How would you rate public schools, your confidence in teachers, and reforms like Common Core Standards and chartered public schools? What are the best ways to deal with budget challenges? Those are among dozens of questions two recently released polls asked a national sample of Americans.
For more than 40 years, the national education fraternity “Phi Delta Kappa (PDK)” has surveyed Americans, in cooperation with Gallup Polls. PDK members generally are public school educators and college of education faculty. Fordham Foundation, generally viewed as a conservative group, also completed and released a national survey.
The headline of PDK’s press release is “A Nation Divided.” But PDK acknowledges vigorous disagreement in some areas, and strong agreement in others. For example:
• Almost half, 48 percent, report that when they were a student in school, they were bullied. Seventy-eight percent want schools to work on reducing bullying;
• Eighty-nine percent of people think closing the achievement gap is very important or somewhat important. Eighty-four percent believe the gap “can be narrowed substantially while maintaining high standards for all children”;
• 75 percent of those sampled say having common core standards “would provide more consistency in the quality of education” among various schools and states. However, only 50 percent say common core standards “would improve the quality of education” in their community, 40 percent say it would “have no effect” and 8 percent say it would decrease the quality of education;
• Seventy-one percent reported having “trust and confidence” in the men and women who are teaching children in the public schools. That should encourage teachers, who in many cases bring creativity, insight and commitment to students;
• Forty-eight percent give local public schools an A or B, 44 percent would give local schools a C or D, and 4 percent “fail” local public schools.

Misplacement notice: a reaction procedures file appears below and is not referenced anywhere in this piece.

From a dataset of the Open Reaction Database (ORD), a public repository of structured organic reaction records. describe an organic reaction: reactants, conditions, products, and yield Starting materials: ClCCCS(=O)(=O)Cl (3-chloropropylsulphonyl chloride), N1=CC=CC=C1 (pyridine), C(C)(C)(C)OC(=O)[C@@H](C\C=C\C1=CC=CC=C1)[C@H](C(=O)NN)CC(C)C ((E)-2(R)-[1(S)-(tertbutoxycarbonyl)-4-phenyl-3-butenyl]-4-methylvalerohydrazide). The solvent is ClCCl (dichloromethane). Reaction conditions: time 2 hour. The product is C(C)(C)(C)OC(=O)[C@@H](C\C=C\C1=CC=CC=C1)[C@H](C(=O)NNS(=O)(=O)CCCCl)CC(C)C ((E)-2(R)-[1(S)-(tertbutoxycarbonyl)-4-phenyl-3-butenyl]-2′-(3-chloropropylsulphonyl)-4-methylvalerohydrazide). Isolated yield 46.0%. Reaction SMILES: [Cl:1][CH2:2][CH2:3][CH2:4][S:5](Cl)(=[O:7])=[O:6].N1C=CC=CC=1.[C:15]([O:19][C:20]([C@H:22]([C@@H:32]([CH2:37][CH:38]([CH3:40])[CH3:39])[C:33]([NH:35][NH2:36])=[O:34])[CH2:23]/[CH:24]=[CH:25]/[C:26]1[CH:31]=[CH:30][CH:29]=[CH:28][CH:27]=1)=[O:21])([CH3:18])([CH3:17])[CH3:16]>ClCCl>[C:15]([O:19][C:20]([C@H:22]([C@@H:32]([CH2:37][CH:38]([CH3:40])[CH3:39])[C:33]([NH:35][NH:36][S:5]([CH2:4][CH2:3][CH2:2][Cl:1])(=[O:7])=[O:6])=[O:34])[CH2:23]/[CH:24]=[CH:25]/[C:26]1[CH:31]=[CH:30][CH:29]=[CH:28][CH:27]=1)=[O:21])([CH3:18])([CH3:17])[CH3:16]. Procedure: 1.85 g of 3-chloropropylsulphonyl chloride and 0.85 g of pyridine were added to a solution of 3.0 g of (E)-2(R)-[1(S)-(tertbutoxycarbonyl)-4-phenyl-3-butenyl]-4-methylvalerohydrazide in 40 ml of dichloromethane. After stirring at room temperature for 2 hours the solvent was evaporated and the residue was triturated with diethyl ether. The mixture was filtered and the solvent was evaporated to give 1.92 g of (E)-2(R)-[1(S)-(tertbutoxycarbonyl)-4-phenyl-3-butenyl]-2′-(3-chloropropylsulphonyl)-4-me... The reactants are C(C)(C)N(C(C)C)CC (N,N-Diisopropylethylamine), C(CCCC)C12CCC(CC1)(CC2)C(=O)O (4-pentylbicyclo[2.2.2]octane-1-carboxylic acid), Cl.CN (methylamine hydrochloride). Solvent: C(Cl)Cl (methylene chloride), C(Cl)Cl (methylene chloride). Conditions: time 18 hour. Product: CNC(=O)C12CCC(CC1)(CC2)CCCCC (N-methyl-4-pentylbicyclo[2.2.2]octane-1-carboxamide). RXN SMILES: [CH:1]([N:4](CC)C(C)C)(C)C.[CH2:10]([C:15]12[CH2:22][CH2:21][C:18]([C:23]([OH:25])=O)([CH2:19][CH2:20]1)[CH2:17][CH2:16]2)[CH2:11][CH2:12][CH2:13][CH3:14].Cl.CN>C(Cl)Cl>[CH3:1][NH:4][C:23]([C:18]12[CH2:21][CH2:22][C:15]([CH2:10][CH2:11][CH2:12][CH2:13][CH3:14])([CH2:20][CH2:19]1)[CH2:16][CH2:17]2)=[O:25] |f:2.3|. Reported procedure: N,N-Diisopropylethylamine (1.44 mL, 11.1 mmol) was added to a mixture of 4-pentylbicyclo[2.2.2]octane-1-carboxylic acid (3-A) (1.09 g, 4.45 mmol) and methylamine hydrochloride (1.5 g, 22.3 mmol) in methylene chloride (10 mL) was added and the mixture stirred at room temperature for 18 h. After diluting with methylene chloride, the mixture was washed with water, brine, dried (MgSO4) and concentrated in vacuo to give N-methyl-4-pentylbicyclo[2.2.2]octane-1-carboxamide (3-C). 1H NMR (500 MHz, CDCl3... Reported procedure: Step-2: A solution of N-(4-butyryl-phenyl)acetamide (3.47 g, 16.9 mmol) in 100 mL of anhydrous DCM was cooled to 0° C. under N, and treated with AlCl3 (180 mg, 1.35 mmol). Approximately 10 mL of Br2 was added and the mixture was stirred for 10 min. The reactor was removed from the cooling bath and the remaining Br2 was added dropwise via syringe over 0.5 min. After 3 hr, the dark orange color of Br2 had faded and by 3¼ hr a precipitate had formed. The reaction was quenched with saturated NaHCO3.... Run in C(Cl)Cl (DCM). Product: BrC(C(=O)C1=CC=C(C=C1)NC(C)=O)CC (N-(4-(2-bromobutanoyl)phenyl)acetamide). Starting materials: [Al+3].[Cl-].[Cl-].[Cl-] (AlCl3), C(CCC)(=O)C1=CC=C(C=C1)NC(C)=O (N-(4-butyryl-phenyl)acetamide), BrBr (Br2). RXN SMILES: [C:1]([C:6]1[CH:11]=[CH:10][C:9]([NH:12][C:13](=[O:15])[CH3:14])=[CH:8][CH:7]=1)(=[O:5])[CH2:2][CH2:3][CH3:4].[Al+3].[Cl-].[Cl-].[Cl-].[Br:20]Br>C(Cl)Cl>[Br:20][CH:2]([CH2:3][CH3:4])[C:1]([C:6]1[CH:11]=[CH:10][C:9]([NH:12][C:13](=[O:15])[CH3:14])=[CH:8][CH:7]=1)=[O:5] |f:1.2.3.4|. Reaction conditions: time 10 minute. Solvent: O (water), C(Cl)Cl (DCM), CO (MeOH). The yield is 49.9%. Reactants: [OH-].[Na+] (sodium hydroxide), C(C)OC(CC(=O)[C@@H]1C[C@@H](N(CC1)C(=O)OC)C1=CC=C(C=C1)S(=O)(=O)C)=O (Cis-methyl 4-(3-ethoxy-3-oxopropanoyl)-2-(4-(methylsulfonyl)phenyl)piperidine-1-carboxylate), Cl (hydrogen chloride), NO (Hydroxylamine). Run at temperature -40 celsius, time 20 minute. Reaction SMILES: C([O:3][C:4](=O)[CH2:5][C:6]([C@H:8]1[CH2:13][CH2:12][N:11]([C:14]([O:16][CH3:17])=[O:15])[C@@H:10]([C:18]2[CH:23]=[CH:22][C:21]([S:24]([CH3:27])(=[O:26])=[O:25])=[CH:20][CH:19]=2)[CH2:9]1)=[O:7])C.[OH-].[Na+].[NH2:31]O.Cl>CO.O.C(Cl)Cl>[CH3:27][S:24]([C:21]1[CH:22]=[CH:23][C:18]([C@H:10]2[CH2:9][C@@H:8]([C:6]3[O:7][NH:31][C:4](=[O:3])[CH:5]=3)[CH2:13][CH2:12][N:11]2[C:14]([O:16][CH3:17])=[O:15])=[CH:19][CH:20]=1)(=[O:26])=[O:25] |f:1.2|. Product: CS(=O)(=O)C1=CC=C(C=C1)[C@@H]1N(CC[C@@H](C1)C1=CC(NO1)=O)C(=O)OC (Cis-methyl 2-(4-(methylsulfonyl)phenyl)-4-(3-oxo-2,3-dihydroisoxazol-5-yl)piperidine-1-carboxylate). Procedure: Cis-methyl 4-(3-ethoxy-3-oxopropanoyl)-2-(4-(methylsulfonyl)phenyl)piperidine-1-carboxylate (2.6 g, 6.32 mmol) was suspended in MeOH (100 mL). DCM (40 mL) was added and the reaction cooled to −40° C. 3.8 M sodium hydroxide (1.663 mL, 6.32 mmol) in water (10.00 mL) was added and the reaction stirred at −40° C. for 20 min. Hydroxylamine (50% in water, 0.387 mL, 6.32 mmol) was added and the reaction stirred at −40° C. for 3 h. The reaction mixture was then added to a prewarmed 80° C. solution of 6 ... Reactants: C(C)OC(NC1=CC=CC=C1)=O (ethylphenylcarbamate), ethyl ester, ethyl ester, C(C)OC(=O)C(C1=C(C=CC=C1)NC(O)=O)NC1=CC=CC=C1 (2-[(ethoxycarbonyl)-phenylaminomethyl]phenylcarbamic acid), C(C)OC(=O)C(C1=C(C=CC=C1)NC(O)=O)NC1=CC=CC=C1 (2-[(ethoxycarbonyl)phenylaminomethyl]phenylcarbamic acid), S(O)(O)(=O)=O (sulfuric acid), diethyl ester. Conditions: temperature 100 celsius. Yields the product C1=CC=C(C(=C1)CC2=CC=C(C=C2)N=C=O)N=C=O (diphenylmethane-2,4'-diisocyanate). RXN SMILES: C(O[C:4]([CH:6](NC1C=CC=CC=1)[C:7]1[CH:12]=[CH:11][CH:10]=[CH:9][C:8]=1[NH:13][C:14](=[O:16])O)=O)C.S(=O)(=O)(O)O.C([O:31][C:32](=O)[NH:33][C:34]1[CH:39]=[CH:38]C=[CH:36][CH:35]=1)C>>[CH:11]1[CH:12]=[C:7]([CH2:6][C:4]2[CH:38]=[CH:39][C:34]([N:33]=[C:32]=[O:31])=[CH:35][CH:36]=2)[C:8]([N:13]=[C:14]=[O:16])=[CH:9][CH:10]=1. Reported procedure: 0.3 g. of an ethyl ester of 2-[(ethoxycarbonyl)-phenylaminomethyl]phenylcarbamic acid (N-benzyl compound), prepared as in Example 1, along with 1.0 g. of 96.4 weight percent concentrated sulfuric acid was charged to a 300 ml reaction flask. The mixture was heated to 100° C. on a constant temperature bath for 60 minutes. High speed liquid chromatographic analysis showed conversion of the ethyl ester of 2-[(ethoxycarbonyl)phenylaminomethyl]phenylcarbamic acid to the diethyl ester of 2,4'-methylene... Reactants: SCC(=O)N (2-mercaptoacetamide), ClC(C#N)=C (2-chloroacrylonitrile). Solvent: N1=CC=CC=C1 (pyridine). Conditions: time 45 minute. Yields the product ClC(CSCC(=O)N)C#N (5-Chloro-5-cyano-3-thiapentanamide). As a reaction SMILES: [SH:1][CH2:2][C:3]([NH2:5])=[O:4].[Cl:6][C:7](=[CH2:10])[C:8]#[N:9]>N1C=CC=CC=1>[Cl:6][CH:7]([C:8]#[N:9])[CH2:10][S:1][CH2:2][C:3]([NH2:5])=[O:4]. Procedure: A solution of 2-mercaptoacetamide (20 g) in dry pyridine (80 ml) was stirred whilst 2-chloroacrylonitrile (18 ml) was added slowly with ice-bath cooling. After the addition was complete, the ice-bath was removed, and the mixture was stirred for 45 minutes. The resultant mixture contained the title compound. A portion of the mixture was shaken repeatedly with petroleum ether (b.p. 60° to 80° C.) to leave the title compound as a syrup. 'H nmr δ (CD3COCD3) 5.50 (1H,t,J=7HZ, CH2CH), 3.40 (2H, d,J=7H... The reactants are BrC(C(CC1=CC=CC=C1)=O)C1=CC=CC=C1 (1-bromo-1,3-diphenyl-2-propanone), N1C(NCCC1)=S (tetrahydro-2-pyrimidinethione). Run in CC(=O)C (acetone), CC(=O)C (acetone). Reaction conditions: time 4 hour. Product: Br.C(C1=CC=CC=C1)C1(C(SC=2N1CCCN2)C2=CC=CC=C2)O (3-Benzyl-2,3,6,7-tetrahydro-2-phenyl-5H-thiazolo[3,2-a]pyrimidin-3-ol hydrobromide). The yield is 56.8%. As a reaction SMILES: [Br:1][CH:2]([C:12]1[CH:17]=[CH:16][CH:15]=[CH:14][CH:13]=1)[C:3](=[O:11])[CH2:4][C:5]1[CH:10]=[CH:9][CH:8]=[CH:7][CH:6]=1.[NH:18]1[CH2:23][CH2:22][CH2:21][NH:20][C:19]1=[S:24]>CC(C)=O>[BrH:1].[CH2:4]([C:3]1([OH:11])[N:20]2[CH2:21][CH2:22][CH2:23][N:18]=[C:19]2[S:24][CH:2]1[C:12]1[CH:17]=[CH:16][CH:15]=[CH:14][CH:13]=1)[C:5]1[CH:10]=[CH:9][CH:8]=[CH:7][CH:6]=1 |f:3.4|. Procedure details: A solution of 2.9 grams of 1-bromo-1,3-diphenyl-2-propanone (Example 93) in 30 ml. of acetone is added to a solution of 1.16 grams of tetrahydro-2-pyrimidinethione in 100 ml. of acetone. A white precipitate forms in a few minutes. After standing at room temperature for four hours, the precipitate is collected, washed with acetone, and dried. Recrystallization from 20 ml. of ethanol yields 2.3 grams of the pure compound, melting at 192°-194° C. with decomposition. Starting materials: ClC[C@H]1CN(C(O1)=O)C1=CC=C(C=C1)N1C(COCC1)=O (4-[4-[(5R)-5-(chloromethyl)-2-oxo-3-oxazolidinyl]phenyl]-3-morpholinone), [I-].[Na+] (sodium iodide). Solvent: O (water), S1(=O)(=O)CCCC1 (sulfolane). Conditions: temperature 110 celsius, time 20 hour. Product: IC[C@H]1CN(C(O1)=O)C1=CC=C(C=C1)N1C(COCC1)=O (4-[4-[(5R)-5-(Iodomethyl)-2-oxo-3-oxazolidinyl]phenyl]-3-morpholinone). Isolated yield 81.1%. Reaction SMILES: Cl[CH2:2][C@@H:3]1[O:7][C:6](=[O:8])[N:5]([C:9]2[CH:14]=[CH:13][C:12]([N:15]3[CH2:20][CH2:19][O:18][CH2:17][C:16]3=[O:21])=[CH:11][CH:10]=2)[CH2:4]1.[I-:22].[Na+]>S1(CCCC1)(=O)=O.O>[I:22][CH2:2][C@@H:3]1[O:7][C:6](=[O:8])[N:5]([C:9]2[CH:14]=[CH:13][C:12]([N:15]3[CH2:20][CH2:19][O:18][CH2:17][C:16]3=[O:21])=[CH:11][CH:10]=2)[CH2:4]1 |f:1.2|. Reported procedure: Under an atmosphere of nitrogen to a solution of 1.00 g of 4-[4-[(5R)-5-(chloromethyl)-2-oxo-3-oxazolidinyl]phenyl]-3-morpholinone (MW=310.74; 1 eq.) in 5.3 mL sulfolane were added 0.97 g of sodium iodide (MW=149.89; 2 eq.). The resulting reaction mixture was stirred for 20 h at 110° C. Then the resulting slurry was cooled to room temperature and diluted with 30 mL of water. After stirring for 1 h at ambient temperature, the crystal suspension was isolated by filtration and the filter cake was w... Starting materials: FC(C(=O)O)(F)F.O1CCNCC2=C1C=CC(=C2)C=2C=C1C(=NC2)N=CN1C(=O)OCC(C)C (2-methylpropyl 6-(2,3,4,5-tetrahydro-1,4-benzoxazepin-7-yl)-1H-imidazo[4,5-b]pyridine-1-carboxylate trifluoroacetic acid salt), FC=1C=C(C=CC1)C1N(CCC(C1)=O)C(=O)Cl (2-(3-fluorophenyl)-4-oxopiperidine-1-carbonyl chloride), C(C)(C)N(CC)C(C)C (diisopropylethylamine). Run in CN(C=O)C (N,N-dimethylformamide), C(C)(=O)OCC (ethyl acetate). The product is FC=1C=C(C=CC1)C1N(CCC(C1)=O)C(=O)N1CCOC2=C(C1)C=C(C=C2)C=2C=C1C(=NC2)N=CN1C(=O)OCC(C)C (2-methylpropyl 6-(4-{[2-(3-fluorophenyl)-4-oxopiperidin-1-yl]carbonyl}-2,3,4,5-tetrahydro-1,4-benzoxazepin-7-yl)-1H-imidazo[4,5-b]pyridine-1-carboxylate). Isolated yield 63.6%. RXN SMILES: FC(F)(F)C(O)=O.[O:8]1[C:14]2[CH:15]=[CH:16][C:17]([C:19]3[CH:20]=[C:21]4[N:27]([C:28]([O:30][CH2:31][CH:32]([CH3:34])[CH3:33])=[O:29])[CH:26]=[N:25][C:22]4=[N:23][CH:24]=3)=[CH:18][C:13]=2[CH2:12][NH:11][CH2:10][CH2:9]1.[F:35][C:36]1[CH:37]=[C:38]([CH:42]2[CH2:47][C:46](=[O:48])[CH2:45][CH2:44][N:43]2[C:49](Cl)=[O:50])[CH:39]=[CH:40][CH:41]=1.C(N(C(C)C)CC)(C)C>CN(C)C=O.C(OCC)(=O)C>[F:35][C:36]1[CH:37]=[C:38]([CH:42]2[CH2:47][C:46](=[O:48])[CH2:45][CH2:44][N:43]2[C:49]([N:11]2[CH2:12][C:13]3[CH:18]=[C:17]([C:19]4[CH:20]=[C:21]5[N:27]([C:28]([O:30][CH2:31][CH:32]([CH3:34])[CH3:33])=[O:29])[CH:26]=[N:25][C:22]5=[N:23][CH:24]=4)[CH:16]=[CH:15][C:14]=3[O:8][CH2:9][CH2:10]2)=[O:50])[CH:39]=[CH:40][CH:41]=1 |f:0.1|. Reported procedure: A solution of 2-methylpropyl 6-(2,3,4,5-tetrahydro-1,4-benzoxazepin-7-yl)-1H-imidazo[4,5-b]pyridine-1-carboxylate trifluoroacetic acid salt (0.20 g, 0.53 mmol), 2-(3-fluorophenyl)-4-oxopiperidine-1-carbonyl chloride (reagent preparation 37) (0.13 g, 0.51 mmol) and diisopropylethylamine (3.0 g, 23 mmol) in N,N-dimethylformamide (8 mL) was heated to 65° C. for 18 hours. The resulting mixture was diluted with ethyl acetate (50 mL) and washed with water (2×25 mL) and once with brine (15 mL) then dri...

• Nineteen percent give public schools nationally an “A or B,” 70 percent give public schools nationally a C or D, and 7 percent say “fail;”
• Sixty-six percent support the idea of charter public schools (down from 70 percent in 2011); and
• There’s no consensus about the biggest problem in public education. The most frequently cited problem was lack of financial support,” but only 35 percent cited that as the biggest problem. Sixty-two percent say they would be willing to pay more taxes “to improve the quality of the nation’s urban public schools.”
Fordham’s poll found somewhat different results. For example
• Seventy-three percent regard local public schools as “an asset to the community;”
• However, if the local district faced a “serious financial deficit,” 48 percent suggested that the district should “cut costs by dramatically changing how it does business,” 26 percent recommended changing as little as possible and wait for times to get better and only 11 percent voted for “rely on tax increases to close the deficit;” and
• The most frequently recommended budget-cutting strategy (69 percent) was to reduce the number of district level administrators.
The complete surveys are at www.pdkintl.org/poll/index.htm and www.edexcellence.net/publications/how-americans-would-slim-down-public-education.html.
I’ll write a future column about what I think the results mean. If you have reactions, please send them.
Joe Nathan, formerly a Minnesota public school teacher, directs the Center for School Change. Reactions are welcome via e-mail at: email@example.com.